Commentary on the Bible, by Adam Clarke, , at sacred-texts.com
Moses goes up Mount Nebo to the top of Pisgah, and God shews him the whole extent of the land which he promised to give to the descendants of Abraham, Deu 34:1-4. There Moses died, and was so privately buried by the Lord that his sepulcher was never discovered, Deu 34:5, Deu 34:6. His age and strength of constitution, Deu 34:7. The people weep for him thirty days, Deu 34:8. Joshua being filled with the spirit of wisdom, the Israelites hearken to him, as the Lord commanded them, Deu 34:9. The character of Moses as a prophet, and as a worker of the most extraordinary miracles, both in the sight of the Egyptians, and the people of Israel: conclusion of the Pentateuch, Deu 34:10-12.
And Moses went up - This chapter could not have been written by Moses. A man certainly cannot give an account of his own death and burial. We may therefore consider Moses's words as ending with the conclusion of the preceding chapter, as what follows could not possibly have been written by himself. To suppose that he anticipated these circumstances, or that they were shown to him by an especial revelation, is departing far from propriety and necessity, and involving the subject in absurdity; for God gives no prophetic intimations but such as are absolutely necessary to be made; but there is no necessity here, for the Spirit which inspired the writer of the following book, would naturally communicate the matter that concludes this. I believe, therefore, that Deu 34:1-12, should constitute the first chapter of the book of Joshua.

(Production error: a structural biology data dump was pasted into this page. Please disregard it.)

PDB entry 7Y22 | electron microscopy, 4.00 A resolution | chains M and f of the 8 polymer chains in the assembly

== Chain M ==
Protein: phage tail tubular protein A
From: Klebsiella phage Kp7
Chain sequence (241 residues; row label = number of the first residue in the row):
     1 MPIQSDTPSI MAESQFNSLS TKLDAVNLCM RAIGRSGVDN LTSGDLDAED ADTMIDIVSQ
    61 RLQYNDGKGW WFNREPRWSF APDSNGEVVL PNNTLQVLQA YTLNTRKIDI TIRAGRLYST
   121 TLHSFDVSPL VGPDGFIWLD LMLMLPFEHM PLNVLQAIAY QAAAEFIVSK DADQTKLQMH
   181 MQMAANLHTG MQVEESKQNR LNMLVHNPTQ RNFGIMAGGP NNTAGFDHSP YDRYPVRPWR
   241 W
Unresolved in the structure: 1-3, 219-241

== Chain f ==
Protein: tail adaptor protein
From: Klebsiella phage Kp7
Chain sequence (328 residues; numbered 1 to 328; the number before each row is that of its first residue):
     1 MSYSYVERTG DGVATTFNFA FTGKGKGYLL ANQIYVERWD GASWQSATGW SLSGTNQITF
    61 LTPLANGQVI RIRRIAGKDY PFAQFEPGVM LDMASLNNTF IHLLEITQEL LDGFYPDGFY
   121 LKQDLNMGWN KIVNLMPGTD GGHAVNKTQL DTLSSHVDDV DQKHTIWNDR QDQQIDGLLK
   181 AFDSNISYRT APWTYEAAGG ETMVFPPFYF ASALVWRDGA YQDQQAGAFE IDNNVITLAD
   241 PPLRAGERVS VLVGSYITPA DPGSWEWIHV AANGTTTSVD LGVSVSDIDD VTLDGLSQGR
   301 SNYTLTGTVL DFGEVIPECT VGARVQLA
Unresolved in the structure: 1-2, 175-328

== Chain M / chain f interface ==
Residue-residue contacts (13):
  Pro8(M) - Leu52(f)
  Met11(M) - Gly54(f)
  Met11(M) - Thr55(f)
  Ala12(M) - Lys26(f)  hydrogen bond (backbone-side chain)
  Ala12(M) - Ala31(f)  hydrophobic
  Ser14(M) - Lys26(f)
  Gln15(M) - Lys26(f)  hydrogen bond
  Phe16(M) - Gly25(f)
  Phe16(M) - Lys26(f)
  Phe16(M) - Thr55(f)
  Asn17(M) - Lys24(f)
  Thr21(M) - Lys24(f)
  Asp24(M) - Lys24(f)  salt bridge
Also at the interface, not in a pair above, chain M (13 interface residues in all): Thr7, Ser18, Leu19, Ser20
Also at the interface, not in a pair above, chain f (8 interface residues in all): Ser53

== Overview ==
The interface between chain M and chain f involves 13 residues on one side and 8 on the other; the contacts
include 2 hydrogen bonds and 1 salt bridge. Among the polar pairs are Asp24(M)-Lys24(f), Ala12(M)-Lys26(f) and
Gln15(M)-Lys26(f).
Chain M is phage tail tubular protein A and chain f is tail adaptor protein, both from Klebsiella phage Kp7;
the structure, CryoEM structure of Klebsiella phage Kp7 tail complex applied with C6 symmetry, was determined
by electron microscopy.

On this subject the following note from an intelligent Jew cannot be unacceptable to the reader: -
"Most commentators are of opinion that Ezra was the author of the last chapter of Deuteronomy; some think it was Joshua, and others the seventy elders, immediately after the death of Moses; adding, that the book of Deuteronomy originally ended with the prophetic blessing upon the twelve tribes: 'Happy art thou, O Israel! who is like unto thee, O people saved by the Lord,' etc.; and that what now makes the last chapter of Deuteronomy was formerly the first of Joshua, but was removed from thence and joined to the former by way of supplement. This opinion will not appear unnatural if it be considered that sections and other divisions, as well as points and pauses, were invented long since these books were written; for in those early ages several books were connected together, and followed each other on the same roll. The beginning of one book might therefore be easily transferred to the end of another, and in process of time be considered as its real conclusion, as in the case of Deuteronomy, especially as this supplemental chapter contains an account of the last transactions and death of the great author of the Pentateuch." - Alexander's Heb. and Eng. Pentateuch.